Monday, October 16, 2006

The New York Times opens a can of old, dead worms: The arming of the Great Lakes

The American Paper of Record has picked up on a story that's been around for some time now.

For the first time, Coast Guard officials want to mount machine guns routinely on their cutters and small boats here and around all five of the Great Lakes as part of a program addressing the threats of terrorism after Sept. 11.
Uh... yeah. So the New York Times is just now becoming aware that the US Coast Guard is establishing live-fire exercise areas in the Great Lakes. That was covered back here - from Canadian public sources.

And, there are some interesting things in the New York Times article. (All emphasis mine)

Many here in Grand Haven, a town whose history is so lovingly intertwined with the Coast Guard that it holds an annual festival celebrating the service branch, say they think of Coast Guard members mainly as the rugged sailors who race off to search for and save troubled boaters. But even here, in a town that calls itself “Coast Guard City U.S.A.,” some say the thought of members firing machine guns anywhere near these waters strikes them as dangerous to ordinary boaters, potentially damaging to the Great Lakes’ ecosystem and, frankly, a somewhat surprising place to be bracing for terrorists.

“You know exactly what’s going to happen with this,” said Bob Foster, 58, who said he spends every chance he gets on the waters here. “Some boater is going to inadvertently drive through the live fire zone and get blown out of the water.”
So... the local boaters, tour operators and captains think this could get a little dangerous. In all honesty, there is some truth to that belief. Any live firing has the potential to go wrong. That isn't normally the case, but I understand niggling fear. And, these are the Great Lakes users on the US side.

Carole Loftis, the owner of Snug Harbor, a popular restaurant with windows on the water, said that although she certainly carried concerns, like most Americans, about terrorism, drunken boating seemed a more frequent threat around here. “This seems a little like overkill,” Ms. Loftis said of the shooting plans.
Sounds like a lovely place. Clearly terrorism hasn't had the sobering effect on boaters that it's had on some people. Don't they know it's a war?

“When I heard, I thought it was something from The Onion newspaper or an Internet hoax,” said Mike Bradley, the mayor of Sarnia, Ontario, which sits beside Lake Huron, where 6 of the 34 live fire zones are planned. “This whole thing was done way below the radar.”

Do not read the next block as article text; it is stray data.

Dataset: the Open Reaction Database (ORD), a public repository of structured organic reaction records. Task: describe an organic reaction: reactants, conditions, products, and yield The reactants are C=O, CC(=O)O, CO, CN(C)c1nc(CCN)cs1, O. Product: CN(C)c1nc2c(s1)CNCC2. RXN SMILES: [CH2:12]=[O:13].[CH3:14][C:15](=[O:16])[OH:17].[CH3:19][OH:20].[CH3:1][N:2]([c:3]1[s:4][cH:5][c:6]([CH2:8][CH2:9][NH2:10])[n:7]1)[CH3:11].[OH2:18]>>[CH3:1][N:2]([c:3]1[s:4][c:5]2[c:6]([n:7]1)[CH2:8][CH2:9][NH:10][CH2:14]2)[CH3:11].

It was done pretty quietly, but if I can point out this article, not from the Onion and not from errant blogger but, from the CBC. Dated 15 March, 2006, this was the headline:

U.S. puts machine-guns on Great Lakes coast guard vessels
Kind of gives the mothercorp a whole new aura, doesn't it? There's more from the NYT:

Herb Bergson, the mayor of Duluth, got a telephone call in September from a resident who said she was listening to her marine scanner, heard talk of shooting on Lake Superior and wanted the mayor to explain what was going on.

“I didn’t know what to tell her,” Mr. Bergson said. “I was caught just flat-footed. No one told me, and they should have.”

Didn't anybody read this out of the US Federal Register dated August 1, 2006?

SUMMARY: The Coast Guard proposes to establish safety zones throughout the Great Lakes. These zones are intended to restrict vessels from portions of the Great Lakes during live fire gun exercises that will be conducted by Coast Guard cutters and small boats. These safety zones are necessary to protect the public from the hazards associated with the firing of weapons.

DATES: Comments and related materials must reach the Coast Guard on or before August 31, 2006.
We did.

It doesn't matter whether you object or not because this also appeared in the Federal Register of that day:

We expect the economic impact of this proposed rule to be so minimal that a full Regulatory Evaluation is unnecessary. The Coast Guard's use of these safety zones will be periodic in nature and will likely not exceed two or three one-day events per year. Moreover, these safety zones will only be enforced during time the safety zone is actually in use. Furthermore, these safety zones are located in places known not to be heavily used by the boating public. Hence, this determination is based on the minimal amount of time that vessels will be restricted from the proposed zones and that the zones are located in areas which vessels can easily transit around. The Coast Guard expects insignificant adverse impact to mariners from the activation of these zones.
Repeat after me: Done deal.

The US Coast Guard has suddenly decided to hold public hearings.... and the New York Times decided to look at something other than their collective navels.

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